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Richard Kreimer

August 10 roundup

by Walter Olson on August 10, 2011

  • Maine Supreme Court agrees that not having to show up in court might be reasonable accommodation for plaintiff claiming PTSD disability [Volokh]
  • Guess how much Richard Kreimer, the New Jersey homeless guy, has made in his many lawsuit settlements [Newark Star-Ledger, PoL]
  • Given the problems with business-method patents, you can see why banks would want to dodge them [Felix Salmon]
  • Contempt: “Calling the jailing of a person ‘civil’ doesn’t mean they put curtains on the cell windows.” [Greenfield]
  • “Class Counsel Request $90.8M In Fees In Black Farmers Case” [BLT]
  • Law school accreditation, recusal standards, international law among topics in new issue of Federalist Society’s ABA Watch;
  • Electricity-wise, EPA puts the squeeze on the juice [Andrew Grossman, Heritage; Weston Hicks, AgendaWise; Tatler]

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New Jersey’s most famous homeless litigant has reached an “amicable settlement” with the Seattle Cafe and Grill at Hoboken Terminal, the Hoboken Now blog reported in April (via). “Kreimer said an employee falsely accused him of stealing an apple and had cops frisk him to keep him from coming to the shop. ‘I was dirty and disheveled. … It was homeless profiling,’ he said”. Kreimer’s many lawsuits have apparently been a mixed blessing for him: per the Hoboken blog, he’s made so much in settlements that he’s lost his Medicaid eligibility. Some of Kreimer’s earlier exploits are here.

Former federal Judge H. Lee Sarokin, now a blogger, defends his decision in the Kreimer case (Mar. 17, 2005; Feb. 25):

I concede that I have made some mistakes (what judge hasn’t), had some reversals and wish I could revise some decisions, BUT no matter how many times they say that I ruled that a “smelly, homeless” man could annoy and drive patrons out of the Morristown library and harass women, it won’t be true. I declared a regulation invalid on the grounds that it was too vague and broad in giving librarians the discretion to oust or forever bar patrons. I never made any ruling about the individual involved or his conduct. It was a decision on the law not on the facts.

This is a dodge: Sarokin ruled that the library could not have a blanket rule excluding members of the public for poor personal hygiene, because such a rule would be too vague. So Sarokin did rule that it was impermissible for a library to bar someone for being so smelly as to be a nuisance. Also unmentioned is that Sarokin was wrong on the law, to boot: the Third Circuit eventually overturned Sarokin’s decision:

While the district court was probably correct that the rule may disproportionately affect the homeless who have limited access to bathing facilities, this fact is irrelevant to a facial challenge and further would not justify permitting a would-be patron, with hygiene so offensive that it constitutes a nuisance, to force other patrons to leave the Library, or to inhibit Library employees from performing their duties.

Alas, this decision on the injunction came too late: taxpayers had already shelled out $230,000 to Kreimer in a settlement of the pending damages claims, having already been held liable by Sarokin. See Kreimer v. Bureau of Police for the Town of Morristown, 765 F. Supp. 181 (D.N.J. 1991), rev’d 958 F.2d 1242 (3d Cir. 1992).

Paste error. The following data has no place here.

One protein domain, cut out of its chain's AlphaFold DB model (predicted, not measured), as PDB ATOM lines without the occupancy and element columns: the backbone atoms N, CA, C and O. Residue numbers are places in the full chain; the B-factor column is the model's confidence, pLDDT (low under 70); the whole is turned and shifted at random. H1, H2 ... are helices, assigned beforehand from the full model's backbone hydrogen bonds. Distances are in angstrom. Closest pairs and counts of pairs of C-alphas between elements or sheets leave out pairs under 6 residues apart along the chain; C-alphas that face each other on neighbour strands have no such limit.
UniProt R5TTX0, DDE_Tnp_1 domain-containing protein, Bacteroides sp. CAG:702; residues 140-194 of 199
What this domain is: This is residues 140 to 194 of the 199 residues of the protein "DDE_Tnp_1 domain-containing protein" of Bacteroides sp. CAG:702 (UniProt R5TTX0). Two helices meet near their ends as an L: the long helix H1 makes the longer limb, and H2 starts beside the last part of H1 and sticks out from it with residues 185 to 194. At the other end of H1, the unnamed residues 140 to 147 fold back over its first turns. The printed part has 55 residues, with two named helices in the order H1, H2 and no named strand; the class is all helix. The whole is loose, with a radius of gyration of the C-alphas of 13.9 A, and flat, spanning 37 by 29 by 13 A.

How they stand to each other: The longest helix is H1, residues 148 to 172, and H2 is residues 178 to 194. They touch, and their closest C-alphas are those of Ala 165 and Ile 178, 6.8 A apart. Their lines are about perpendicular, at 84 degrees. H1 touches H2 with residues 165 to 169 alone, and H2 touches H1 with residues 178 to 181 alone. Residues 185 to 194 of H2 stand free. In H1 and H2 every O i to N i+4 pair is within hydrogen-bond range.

Richard Kreimer, the homeless man who made headlines in 1991 when he won $230,000 from officials of the Morristown, N.J. public library, who had ejected him for his strongly offensive body odor and for repeatedly staring at patrons, has now obtained a settlement in his lawsuit against a New Jersey bus company whose drivers allegedly refused to let him board their vehicles for similar reasons (see Mar. 17, 2005). Kreimer says that as a condition of receiving money he is bound not to discuss the terms of the settlement. He still has individual lawsuits pending against the two bus drivers involved, as well as a separate federal lawsuit pending “against NJ Transit, the city of Summit, and others, alleging he was wrongly ejected from train stations because he is homeless.” Although a court later overturned the ruling on which the 1991 settlement had been based, it proved impossible to reclaim the $230,000 settlement paid him, which according to AP was spent about half on lawyers’ fees and half on Kreimer’s living expenses. (Wayne Parry, “Homeless man settles lawsuit against bus company”, AP/NJ.com, Feb. 17; New Jersey for Change, Feb. 18)(& welcome Fark readers — and apologies for the practice of Hosting Matters, which, we just now learned, blocks referrers from that popular site because it doesn’t want to process the burst of traffic. If you get a blocking message, try “refresh/reload” or go to our main page and scroll down).

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New Jersey: “A homeless man who sued and received $230,000 after being ejected from a library in Morris County is now suing NJ Transit for kicking him and other homeless people out of train stations.” Richard Kreimer, who has filed many suits over the years, is asking for $5 million. (“Homeless man who sued library takes on NJ Transit”, AP/Asbury Park Press, Mar. 15; John Cichowski, “Some riders wear suits, some file them”, Hackensack Record, Mar. 15; Ronald Smothers, “Homeless Gadfly Returns, Warming Up Lawsuits”, New York Times, Jan. 21). “‘As soon as you walk into a train station and you look like a bum, the cops come right over to you,’ Kreimer said.” (“Homeless Man At Home In Court”, New York Post, Mar. 15). For more background, see John Cichowski, “Duffel-bag lawyer takes on the City of Brotherly Shove”, Hackensack Record, Feb. 26, 2004. Update Feb. 25, 2006: Kreimer obtains settlement from bus company.